Nanoscale Wireless Communication System Works Through Plasmonic Antennas

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Figure 1: Wireless Communication via Plasmonic Antennas

The mad race to produce new technologies that process information on a much more efficient and speedy scale and are flexible enough to get integrated over all devices as small as computer chips place a very premium price over the segment. One of the biggest obstacles in the path of “on-chip” communications is the unmatched dimension of electromagnetic waves at the microwave and radio frequencies. These two are known for forming the backbone of present day wireless technology. The large size of corresponding waves further restrict miniaturization of things. 

However, scientists have been trying to overcome these limitation since a long long time.  They are exploring new paths on the power possessed by optical conveyance. A team of researchers working at the Boston College recently registered success in developing the first wireless communication system on the nanoscale. This system is capable enough to execute operations at the visible wavelengths with the help of antennas that receive and send the surface plasmons in the most unique controlled manner.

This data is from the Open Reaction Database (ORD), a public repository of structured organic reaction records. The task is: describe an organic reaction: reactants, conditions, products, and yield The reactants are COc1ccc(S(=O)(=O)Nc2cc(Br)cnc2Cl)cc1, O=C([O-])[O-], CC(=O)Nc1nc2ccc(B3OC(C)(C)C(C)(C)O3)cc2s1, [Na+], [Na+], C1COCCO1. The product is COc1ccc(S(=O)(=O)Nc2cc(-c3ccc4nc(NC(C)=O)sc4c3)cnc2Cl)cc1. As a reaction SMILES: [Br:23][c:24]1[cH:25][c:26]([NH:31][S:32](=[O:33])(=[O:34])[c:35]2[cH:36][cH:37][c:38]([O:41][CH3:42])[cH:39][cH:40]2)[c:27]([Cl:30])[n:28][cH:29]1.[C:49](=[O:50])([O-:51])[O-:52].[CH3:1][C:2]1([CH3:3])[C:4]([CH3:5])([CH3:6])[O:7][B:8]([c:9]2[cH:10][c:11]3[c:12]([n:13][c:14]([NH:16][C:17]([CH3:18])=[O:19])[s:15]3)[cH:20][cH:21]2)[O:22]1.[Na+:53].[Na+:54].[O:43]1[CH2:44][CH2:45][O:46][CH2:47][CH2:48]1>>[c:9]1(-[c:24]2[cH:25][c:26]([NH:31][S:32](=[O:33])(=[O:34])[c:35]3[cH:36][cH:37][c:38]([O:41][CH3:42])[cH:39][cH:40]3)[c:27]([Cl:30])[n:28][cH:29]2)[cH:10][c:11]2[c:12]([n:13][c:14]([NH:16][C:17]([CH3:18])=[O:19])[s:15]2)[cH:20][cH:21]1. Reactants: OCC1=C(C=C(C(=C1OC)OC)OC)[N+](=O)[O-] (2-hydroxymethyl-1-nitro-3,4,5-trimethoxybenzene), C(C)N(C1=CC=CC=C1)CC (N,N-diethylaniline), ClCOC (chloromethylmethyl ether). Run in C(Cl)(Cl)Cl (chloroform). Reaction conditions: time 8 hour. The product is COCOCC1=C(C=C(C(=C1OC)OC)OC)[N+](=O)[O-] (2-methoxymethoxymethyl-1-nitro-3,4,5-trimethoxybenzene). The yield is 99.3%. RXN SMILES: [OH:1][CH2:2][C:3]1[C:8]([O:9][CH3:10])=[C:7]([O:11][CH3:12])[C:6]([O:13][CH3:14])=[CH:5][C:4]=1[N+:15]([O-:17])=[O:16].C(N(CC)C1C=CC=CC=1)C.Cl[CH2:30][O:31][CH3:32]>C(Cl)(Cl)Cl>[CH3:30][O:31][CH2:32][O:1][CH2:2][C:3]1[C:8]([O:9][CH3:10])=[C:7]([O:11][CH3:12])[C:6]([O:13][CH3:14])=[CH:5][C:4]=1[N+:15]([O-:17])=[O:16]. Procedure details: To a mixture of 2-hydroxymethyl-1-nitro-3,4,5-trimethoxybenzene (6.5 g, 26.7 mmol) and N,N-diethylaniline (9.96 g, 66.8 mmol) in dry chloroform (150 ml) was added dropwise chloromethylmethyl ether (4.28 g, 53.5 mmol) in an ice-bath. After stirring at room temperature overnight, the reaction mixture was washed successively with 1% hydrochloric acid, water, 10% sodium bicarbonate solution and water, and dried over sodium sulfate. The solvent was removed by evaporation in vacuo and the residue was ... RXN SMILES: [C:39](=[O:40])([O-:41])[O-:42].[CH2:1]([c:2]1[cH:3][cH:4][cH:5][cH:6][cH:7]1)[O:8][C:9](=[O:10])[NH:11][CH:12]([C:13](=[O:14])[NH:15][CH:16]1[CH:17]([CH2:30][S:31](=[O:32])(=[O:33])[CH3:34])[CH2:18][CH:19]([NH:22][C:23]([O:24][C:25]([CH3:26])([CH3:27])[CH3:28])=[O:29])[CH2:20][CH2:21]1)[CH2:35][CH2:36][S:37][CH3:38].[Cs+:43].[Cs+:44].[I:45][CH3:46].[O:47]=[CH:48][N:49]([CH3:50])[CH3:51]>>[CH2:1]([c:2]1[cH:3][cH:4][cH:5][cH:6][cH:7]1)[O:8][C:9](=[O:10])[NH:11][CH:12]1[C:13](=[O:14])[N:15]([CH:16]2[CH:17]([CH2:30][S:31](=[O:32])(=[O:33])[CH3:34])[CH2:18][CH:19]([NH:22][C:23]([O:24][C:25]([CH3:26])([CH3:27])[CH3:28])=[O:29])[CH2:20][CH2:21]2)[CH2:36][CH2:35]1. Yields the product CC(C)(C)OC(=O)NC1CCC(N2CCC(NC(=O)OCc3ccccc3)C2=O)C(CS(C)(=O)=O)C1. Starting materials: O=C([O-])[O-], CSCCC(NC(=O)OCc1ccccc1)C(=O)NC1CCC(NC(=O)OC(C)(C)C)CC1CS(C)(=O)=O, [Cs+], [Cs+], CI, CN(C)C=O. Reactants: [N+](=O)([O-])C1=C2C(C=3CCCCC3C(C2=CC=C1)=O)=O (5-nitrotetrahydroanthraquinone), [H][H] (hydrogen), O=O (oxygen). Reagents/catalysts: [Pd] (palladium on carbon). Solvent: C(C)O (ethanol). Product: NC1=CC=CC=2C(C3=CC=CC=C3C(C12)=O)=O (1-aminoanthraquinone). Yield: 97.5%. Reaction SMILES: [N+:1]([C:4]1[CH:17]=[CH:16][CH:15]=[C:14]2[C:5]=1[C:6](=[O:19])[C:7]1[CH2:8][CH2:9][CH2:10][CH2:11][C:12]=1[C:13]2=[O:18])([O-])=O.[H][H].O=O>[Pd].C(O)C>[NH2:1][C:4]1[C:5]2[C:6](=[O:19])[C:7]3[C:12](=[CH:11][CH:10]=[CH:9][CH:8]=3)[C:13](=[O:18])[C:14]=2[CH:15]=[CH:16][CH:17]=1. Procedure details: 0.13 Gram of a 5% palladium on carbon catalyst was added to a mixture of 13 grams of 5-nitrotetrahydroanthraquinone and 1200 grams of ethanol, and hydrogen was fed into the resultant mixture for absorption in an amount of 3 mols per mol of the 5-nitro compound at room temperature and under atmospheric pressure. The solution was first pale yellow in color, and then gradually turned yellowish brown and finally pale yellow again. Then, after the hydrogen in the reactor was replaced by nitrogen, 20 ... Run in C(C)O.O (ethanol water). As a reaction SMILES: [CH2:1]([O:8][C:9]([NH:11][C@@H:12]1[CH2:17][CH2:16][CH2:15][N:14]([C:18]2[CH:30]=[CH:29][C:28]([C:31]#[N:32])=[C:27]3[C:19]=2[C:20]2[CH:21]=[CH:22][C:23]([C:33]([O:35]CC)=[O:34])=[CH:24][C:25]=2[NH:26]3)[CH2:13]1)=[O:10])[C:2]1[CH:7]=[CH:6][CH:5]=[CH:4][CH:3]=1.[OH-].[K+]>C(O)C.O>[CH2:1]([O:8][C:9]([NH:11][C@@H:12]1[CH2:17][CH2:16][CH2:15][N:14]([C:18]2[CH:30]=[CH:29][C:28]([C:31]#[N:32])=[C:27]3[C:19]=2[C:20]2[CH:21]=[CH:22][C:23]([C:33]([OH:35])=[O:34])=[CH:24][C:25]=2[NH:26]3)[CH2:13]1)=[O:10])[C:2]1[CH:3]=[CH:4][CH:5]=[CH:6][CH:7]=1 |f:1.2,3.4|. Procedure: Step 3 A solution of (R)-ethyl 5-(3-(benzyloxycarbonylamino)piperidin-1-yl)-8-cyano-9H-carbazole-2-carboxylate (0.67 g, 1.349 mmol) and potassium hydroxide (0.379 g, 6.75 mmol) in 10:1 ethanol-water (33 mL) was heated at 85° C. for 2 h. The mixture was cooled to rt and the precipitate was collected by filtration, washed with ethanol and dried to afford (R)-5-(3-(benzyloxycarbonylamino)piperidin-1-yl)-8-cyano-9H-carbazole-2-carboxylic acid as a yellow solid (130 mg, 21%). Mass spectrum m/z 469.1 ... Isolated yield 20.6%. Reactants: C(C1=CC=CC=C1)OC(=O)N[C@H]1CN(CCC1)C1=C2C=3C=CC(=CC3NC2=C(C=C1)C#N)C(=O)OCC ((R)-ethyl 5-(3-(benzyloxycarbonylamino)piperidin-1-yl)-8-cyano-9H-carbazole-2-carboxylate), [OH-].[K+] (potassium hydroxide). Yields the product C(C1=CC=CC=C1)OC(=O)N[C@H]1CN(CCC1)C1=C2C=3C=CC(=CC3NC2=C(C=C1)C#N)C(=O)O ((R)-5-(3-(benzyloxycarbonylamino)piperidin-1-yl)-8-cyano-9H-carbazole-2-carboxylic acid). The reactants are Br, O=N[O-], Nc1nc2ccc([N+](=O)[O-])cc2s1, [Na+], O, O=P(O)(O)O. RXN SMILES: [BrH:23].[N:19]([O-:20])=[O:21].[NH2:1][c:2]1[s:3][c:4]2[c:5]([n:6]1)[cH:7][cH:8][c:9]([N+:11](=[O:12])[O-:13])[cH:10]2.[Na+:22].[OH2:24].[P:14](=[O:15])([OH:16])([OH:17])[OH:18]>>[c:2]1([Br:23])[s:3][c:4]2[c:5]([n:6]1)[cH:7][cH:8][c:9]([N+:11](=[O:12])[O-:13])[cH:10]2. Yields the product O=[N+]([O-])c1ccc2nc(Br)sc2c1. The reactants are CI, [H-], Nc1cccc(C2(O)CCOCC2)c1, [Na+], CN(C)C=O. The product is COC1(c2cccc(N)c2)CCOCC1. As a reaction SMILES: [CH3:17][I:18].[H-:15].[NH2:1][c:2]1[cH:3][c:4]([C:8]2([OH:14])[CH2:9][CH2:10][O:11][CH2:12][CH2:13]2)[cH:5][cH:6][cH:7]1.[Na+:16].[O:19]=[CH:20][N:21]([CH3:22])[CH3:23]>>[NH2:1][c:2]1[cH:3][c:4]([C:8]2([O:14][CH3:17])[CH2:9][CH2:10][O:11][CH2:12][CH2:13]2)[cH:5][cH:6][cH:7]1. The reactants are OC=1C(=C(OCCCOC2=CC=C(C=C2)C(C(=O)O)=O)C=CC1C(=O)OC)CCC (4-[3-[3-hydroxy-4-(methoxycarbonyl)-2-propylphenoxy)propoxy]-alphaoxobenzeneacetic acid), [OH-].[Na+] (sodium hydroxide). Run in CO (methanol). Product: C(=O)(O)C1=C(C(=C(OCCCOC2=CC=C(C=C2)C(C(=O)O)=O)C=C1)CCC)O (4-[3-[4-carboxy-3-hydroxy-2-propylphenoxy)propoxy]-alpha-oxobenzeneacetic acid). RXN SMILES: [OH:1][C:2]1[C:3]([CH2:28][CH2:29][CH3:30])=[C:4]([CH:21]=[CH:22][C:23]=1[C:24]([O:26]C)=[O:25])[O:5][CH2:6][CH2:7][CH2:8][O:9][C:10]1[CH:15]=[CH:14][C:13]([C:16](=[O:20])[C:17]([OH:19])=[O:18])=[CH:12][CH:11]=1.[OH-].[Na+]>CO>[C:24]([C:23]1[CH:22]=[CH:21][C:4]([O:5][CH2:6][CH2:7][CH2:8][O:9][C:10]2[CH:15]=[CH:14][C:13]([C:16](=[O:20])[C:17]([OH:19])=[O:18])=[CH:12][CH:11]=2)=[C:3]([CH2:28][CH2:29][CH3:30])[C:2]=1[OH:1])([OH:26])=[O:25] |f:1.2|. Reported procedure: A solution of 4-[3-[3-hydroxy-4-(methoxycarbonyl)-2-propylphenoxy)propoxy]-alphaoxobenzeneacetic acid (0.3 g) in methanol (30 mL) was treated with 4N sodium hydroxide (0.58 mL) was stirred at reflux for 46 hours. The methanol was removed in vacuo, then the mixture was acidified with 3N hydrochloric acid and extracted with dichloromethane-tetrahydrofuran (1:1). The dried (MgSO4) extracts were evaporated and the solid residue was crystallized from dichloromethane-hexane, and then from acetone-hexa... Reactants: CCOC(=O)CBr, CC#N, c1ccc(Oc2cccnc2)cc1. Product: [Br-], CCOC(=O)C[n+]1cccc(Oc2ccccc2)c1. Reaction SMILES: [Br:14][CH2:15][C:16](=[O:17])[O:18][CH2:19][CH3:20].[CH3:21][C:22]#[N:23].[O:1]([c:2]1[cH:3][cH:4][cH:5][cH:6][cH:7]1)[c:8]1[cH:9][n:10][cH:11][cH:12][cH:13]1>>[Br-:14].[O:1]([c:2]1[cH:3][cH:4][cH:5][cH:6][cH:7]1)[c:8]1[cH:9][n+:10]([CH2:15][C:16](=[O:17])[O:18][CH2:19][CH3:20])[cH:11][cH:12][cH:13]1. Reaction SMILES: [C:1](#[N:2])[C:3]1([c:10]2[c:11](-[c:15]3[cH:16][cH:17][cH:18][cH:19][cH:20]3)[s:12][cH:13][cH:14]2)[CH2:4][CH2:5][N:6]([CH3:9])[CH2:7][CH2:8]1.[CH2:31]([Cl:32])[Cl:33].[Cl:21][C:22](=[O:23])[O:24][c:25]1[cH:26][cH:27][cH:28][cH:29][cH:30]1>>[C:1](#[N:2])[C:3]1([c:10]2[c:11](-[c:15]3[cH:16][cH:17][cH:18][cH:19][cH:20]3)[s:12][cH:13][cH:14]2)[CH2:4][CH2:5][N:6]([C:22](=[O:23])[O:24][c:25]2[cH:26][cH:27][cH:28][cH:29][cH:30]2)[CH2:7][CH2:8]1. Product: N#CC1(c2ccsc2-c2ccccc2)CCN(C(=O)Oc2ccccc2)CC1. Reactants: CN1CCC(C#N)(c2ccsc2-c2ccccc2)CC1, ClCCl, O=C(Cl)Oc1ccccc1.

This allows the device to have an “in-plane” configuration, a premium class of two-way information communication as well as recovery over a single path. The study was made by Robert A. Ferris, Evelyn J. Ferris and Michael J. Naughton. This new discovery is a huge step in path of creating nanoscale forms of already existing wireless communication systems. On-chip systems like these can also be used for higher speed transmissions, better efficiency, plasmonic waveguiding, as well as in-plane circuit switching - one of the process that is presently being used in the liquid crystal display screen. This device is capable of achieving communication across a number of wavelengths in tests that utilize near-field scanning optical microscopy. Naughton likes to add, “Juan was able to push it beyond the near field - at least to four times the width of a wavelength. That is true far-field transmission and nearly every device we use on a daily basis - from our cell phones to our cars - relies on far-field transmission".